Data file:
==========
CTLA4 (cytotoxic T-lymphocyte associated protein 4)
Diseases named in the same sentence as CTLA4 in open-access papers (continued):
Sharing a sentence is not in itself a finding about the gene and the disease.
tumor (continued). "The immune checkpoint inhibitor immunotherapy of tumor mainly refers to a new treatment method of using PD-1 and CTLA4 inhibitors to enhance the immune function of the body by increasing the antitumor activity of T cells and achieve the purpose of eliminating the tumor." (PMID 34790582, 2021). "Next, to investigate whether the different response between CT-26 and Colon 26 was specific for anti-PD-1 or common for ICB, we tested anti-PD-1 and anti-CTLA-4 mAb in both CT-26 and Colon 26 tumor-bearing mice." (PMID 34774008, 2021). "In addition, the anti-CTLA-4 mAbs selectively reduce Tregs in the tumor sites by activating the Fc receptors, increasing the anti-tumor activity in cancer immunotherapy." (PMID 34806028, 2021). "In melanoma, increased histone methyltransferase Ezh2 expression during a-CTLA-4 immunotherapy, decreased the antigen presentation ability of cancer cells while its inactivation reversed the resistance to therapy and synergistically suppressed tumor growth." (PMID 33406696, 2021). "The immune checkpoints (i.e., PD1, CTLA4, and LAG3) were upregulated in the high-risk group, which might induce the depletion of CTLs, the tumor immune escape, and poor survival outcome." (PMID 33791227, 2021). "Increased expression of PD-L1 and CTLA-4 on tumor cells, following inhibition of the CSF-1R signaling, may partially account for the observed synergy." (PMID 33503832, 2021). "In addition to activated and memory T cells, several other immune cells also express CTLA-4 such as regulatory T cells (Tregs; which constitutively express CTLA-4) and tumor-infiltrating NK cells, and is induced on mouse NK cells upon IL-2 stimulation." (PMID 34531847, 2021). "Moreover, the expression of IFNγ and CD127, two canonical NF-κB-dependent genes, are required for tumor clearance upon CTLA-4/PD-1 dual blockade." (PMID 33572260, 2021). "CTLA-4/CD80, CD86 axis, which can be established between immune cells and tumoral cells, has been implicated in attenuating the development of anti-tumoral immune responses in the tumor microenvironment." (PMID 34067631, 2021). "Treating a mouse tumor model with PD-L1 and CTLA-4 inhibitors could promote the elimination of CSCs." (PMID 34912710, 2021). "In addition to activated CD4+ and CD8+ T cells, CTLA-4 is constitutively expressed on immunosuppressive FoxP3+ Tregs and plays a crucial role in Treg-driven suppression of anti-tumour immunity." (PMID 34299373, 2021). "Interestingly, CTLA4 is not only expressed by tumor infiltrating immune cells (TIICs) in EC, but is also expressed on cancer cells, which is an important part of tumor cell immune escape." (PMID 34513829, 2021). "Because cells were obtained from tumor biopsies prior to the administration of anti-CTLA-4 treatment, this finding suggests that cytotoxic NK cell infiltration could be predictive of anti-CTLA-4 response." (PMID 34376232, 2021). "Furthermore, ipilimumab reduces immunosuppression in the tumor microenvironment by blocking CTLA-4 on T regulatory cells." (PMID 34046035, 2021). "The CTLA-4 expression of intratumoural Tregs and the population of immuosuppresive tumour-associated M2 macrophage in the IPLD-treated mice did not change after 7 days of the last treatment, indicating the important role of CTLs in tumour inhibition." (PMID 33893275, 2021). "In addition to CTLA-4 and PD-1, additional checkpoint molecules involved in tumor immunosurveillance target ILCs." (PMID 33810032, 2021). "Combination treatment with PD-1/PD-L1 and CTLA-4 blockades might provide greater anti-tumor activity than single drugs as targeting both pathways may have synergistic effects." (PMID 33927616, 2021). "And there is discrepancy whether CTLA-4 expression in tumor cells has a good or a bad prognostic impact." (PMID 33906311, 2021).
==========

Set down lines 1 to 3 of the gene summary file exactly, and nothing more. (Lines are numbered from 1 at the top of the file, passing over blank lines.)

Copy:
CTLA4 (cytotoxic T-lymphocyte associated protein 4)
Diseases named in the same sentence as CTLA4 in open-access papers (continued):
Sharing a sentence is not in itself a finding about the gene and the disease.